Evergreen Aviation and Space Museum

The Spruce Goose!

Today I made a leisurely drive from Beaverton, Oregon to McMinnville, just to visit the Evergreen Aviation and Space Museum.

The drive down was only 40 miles, but the route went through several populated areas. Due to traffic, it took about an hour.

The draw of the Evergreen Museum is the one and only Spruce Goose. The museum campus is huge. As well as an Air Museum, there is an Aerospace Museum, IMAX Theatre and a waterside complex.

Built by Howard Hughes for the war department, the Spruce Goose is the largest wooden airplane ever constructed, and it was only flown once. The project to build this aircraft was born out of a need to move troops and material across the Atlantic Ocean during WWII. Due to the US government’s restrictions on materials critical to the war effort the plane was constructed of wood.

The Spruce Goose was originally designated HK-1, but later re-designated as the H-4 “Hercules”. In fact, Howard Hughes did not like the name “Spruce Goose” as the press invented the nickname and they insisted on using it. In fact, the plane is made almost entirely of birch.

By the time the plane was complete it was clouded in controversy. Hughes was under investigation for how he handled the government contract, however Hughes wanted to prove that the plane was functional, so he took the flying boat out into Long Beach harbour to perform a taxiing and maneuvering test. After these initial tests, and to the surpise of reporters on hand, Hughes actually took the plane up to speed and flew it a distance. Mind you, he only flew a few feet off the water but he proved that his plane could fly.

In fact, that day in Long Beach was the only time the Spruce Goose ever flew. After the war, Hughes kept the plane locked up in a hangar in Long Beach, CA. After his death the plane was put on display. It remained in Long Beach until about 10 years ago when it was barged up to Portland and trucked into the new museum in McMinnville.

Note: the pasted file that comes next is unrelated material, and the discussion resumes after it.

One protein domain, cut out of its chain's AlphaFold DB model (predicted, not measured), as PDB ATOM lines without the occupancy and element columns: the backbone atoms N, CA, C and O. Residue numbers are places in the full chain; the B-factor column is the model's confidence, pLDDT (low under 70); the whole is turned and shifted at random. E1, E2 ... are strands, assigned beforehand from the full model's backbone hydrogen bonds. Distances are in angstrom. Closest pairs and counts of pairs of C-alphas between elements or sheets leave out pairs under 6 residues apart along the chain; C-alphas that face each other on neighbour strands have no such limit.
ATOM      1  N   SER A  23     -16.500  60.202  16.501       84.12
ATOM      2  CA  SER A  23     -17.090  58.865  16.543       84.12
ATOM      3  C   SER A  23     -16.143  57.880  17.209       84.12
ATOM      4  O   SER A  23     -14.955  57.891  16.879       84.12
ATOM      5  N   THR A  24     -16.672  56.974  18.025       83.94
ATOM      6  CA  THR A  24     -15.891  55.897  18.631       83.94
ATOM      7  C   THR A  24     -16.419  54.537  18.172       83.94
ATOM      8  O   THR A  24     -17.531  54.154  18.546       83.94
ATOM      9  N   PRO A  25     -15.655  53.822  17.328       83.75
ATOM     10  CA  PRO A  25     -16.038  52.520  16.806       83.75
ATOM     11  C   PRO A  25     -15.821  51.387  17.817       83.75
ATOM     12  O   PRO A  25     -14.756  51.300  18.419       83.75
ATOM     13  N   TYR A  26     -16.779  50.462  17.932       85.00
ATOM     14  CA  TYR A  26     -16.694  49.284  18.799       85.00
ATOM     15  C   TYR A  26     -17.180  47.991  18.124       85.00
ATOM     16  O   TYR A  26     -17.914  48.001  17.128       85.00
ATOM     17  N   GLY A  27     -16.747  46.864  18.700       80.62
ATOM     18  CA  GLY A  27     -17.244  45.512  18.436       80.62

The Spruce Goose is the centerpiece of the museum. It is so large it fills the space, with other planes residing around it and under its wings like a mother goose to her ducklings.

You can go inside the Spruce Goose, however visitors only get to go inside the planes cargo area. To go up the spiral staircase to the cockpit costs $25 extra. An interesting feature of the cargo area is that it contains a pile of beach balls. As the story goes, Hughes had the cargo area filled with beach balls as special flotation in case the plane started to sink.

Among the Spruce Goose there are many other planes which were remarkable such as a Mig 29, Mig 23, F15 Eagle, WWII Corsair, P38 Lightning, and a B17 Bomber.

In a separate building there is also an Aerospace museum featuring an actual Mercury Capsule and replicas of the Gemini and Apollo mission equipment. There is also a SR71 Blackbird and a Israeli drone to gawk at.

McMinnville is a beautiful area. There are many vineyards in the area to visit. In fact, the museum itself sports a very large vineyard in the area between the buildings and the highway. The Museum also bottles wine and sells it in a special store within the museum.

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